Videoconferencing Best Practices

IT Services provides Lifesize videoconferencing services to faculty and staff on campus. To ensure a quality videoconferencing experience, IT Services recommends the following best practices.

Before a Videoconference

  • Share site moderator and technical staff contact information and hardware IP addresses for each location.
  • Test the network connection, hardware and endpoints in each location at an agreed upon time before the scheduled videoconference.
  • Inventory and test all instructional resources to be used (laptops, desktops, PowerPoints videos, etc.) prior to the videoconference.
  • Familiarize the site moderator with the equipment and the room.
  • Account for time zone differences when scheduling the videoconference.
  • Notify participants that a network outage could affect the meeting, and prepare a backup plan. Conference phone availability is a good precaution.
  • Remind participants to avoid wearing all white or all black clothing, high contrast patterns such as fine stripes and polka dots, and shiny jewelry for the videoconference.
  • Consider preparing name cards to identify participants and the locations or organizations they represent.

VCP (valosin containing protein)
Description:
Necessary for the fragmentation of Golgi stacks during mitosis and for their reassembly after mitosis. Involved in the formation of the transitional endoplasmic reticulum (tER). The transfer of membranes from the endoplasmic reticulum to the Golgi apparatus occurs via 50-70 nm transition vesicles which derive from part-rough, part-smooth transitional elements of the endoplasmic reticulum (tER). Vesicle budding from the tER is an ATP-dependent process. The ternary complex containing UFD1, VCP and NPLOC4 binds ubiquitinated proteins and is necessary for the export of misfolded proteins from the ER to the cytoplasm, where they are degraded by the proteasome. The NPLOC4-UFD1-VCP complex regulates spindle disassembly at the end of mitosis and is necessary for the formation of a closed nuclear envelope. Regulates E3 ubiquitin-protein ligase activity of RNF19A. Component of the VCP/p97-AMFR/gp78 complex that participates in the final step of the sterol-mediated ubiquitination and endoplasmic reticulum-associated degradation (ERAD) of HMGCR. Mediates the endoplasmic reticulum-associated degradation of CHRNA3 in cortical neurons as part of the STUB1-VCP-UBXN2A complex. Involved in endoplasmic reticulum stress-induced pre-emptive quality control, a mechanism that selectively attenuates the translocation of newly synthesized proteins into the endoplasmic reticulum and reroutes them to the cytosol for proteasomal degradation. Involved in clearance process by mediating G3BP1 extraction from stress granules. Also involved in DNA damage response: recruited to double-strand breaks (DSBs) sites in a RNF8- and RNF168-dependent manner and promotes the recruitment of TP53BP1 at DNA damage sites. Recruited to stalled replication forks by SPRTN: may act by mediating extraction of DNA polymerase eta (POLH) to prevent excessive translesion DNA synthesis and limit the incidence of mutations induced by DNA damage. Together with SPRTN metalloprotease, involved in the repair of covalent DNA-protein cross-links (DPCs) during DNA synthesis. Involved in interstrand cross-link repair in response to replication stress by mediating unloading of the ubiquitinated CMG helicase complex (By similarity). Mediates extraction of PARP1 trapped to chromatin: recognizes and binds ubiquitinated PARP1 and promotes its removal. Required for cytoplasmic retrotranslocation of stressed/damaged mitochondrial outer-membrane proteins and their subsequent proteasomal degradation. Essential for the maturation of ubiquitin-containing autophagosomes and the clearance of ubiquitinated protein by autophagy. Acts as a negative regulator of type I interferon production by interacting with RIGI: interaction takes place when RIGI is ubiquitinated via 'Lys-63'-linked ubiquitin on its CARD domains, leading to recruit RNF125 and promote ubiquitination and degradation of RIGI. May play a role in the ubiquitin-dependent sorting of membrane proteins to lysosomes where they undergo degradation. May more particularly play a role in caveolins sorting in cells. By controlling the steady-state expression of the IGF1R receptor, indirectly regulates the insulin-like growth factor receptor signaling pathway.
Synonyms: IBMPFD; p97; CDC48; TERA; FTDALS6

• Prepare an agenda that breaks easily into small segments and share with all participants.

During a Videoconference

  • Introduce all participants at the beginning of each videoconference. Be aware that all people in the room might not be visible on camera.
  • Ensure microphones are placed within speaking distance of participants.
  • Remind the participants to look at the video camera, use their microphones and identify themselves and the site they are representing before speaking.
  • Remind participants to identify the person or location to whom their question or statement is addressed.
  • Avoid quick movements during the videoconference. Slow refresh rates can induce blur into the image.
  • Avoid shuffling papers or tapping on the meeting room table. Microphones pick up and amplify noise.